{¶ 7} Respondent, having no actionable interest in the collection case, asserted his status as Sanders's legal representative in various ways.   On the combined motions to dismiss and for default, he referred to himself as “Anthony C. Kocak, Defendant pro se.”   In a subsequent filing, respondent explained his appearance this way:

{¶ 8} “Defendant, Jody M. Sanders as [Principal] in good faith has lawfully surrendered her legal rights to her fiancé Anthony C. Kocak, hereinafter referred to as [Agent].   Anthony C. Kocak acting as Jody M. Sanders [Agent], is acting in good faith as one not trained in the art of law, while always having presented himself to this court as a pro se litigant in Ms. Sanders shoes, to represent her lawful best interest in the above captioned matter, while lawfully possessing a General Power of Attorney Document.”   (Bracketed material and boldface sic.)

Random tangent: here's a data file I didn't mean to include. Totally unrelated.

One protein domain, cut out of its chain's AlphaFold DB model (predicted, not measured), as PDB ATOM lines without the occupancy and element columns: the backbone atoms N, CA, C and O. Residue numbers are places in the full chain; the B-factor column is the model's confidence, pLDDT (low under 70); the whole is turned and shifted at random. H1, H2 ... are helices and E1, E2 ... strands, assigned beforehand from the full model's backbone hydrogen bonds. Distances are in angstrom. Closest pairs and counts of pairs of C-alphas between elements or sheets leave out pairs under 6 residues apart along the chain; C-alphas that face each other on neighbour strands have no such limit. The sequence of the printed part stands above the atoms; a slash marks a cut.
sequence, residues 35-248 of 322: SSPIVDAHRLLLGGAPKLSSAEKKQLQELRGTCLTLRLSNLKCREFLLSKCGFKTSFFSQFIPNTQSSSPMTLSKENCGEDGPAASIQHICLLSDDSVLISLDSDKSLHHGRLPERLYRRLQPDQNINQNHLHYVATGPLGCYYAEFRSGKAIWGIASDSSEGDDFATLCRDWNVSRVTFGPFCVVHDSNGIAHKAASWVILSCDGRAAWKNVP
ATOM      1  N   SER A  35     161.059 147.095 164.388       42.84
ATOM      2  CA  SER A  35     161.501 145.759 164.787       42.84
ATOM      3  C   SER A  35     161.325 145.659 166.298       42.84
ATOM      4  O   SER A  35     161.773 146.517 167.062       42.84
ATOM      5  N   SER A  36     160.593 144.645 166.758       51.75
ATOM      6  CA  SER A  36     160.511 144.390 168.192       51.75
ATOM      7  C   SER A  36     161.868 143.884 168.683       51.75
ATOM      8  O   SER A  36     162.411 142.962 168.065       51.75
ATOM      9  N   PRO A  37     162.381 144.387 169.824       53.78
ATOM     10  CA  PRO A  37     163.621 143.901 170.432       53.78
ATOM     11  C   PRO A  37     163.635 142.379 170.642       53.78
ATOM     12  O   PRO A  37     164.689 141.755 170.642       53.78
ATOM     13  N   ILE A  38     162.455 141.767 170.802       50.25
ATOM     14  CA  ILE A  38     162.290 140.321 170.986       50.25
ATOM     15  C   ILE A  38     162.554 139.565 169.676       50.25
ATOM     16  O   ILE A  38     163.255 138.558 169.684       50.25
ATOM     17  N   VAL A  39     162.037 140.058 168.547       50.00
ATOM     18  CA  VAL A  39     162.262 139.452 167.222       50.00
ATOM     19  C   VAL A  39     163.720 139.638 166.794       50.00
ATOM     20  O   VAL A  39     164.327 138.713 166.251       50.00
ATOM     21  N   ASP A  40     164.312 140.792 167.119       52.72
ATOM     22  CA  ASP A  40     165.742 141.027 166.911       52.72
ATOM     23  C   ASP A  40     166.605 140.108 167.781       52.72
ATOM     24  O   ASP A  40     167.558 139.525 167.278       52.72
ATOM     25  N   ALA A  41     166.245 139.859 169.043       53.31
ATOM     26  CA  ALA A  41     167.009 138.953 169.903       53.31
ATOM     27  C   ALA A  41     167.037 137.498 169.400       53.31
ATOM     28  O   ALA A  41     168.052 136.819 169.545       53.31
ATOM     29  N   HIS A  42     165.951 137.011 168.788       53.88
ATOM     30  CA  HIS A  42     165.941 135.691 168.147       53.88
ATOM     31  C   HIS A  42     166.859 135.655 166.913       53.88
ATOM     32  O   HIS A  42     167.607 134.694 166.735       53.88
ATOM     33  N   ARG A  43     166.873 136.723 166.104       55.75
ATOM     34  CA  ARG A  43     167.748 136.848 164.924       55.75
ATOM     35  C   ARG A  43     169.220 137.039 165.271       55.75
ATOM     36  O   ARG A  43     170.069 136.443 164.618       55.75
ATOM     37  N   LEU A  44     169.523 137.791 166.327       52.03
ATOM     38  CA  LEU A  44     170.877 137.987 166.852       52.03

{¶ 9} Respondent's subsequent filings in Discover Bank often contained a signature line for “Jody M. Sanders pro se,” but following the signature was the notation “Per Ms. Sanders Consent,” indicating that respondent had signed the papers.   Other examples of respondent's attempts to justify his filing documents on Sanders's behalf included the following:

{¶ 10} 1.   In a motion for judicial determination, respondent sought a ruling as to “whether [AGENT] Kocak can stand in Ms. Sanders shoes by appearing for her in this instant matter.”  (Bracketed material sic.)   Respondent filed this document after attempting to appear at a pretrial hearing.   He attached to the  motion his affidavit recounting how he had been “turned away” from the hearing by a Lorain County Common Pleas Court staff attorney, who had confirmed respondent's inability to appear for Sanders notwithstanding the power of attorney he held.